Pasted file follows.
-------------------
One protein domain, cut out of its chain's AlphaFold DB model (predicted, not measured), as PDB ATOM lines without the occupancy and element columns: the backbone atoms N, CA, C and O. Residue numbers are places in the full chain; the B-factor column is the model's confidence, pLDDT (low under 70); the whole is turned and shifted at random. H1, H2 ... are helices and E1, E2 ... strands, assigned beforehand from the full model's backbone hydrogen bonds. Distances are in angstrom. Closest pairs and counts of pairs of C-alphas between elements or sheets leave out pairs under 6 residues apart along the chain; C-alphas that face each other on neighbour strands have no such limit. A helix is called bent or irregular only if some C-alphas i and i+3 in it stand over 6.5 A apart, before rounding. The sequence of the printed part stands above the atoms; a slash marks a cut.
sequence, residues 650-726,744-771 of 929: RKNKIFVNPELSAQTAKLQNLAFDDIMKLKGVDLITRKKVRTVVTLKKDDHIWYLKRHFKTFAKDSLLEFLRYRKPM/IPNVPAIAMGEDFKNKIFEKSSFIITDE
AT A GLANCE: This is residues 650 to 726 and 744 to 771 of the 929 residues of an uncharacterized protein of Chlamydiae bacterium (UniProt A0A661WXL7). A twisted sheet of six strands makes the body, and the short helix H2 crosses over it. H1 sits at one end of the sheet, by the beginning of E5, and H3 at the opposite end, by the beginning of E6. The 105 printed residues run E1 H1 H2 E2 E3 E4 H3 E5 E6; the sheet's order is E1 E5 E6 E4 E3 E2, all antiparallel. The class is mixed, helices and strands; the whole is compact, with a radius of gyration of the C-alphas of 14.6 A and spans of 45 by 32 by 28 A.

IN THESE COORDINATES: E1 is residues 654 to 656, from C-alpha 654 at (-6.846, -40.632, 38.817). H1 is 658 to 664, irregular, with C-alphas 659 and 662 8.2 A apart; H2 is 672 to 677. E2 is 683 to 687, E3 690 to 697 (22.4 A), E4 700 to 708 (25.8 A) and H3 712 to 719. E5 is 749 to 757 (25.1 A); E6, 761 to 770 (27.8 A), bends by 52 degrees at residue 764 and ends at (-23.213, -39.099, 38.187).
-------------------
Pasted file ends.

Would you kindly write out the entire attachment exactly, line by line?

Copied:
One protein domain, cut out of its chain's AlphaFold DB model (predicted, not measured), as PDB ATOM lines without the occupancy and element columns: the backbone atoms N, CA, C and O. Residue numbers are places in the full chain; the B-factor column is the model's confidence, pLDDT (low under 70); the whole is turned and shifted at random. H1, H2 ... are helices and E1, E2 ... strands, assigned beforehand from the full model's backbone hydrogen bonds. Distances are in angstrom. Closest pairs and counts of pairs of C-alphas between elements or sheets leave out pairs under 6 residues apart along the chain; C-alphas that face each other on neighbour strands have no such limit. A helix is called bent or irregular only if some C-alphas i and i+3 in it stand over 6.5 A apart, before rounding. The sequence of the printed part stands above the atoms; a slash marks a cut.
sequence, residues 650-726,744-771 of 929: RKNKIFVNPELSAQTAKLQNLAFDDIMKLKGVDLITRKKVRTVVTLKKDDHIWYLKRHFKTFAKDSLLEFLRYRKPM/IPNVPAIAMGEDFKNKIFEKSSFIITDE
AT A GLANCE: This is residues 650 to 726 and 744 to 771 of the 929 residues of an uncharacterized protein of Chlamydiae bacterium (UniProt A0A661WXL7). A twisted sheet of six strands makes the body, and the short helix H2 crosses over it. H1 sits at one end of the sheet, by the beginning of E5, and H3 at the opposite end, by the beginning of E6. The 105 printed residues run E1 H1 H2 E2 E3 E4 H3 E5 E6; the sheet's order is E1 E5 E6 E4 E3 E2, all antiparallel. The class is mixed, helices and strands; the whole is compact, with a radius of gyration of the C-alphas of 14.6 A and spans of 45 by 32 by 28 A.

IN THESE COORDINATES: E1 is residues 654 to 656, from C-alpha 654 at (-6.846, -40.632, 38.817). H1 is 658 to 664, irregular, with C-alphas 659 and 662 8.2 A apart; H2 is 672 to 677. E2 is 683 to 687, E3 690 to 697 (22.4 A), E4 700 to 708 (25.8 A) and H3 712 to 719. E5 is 749 to 757 (25.1 A); E6, 761 to 770 (27.8 A), bends by 52 degrees at residue 764 and ends at (-23.213, -39.099, 38.187).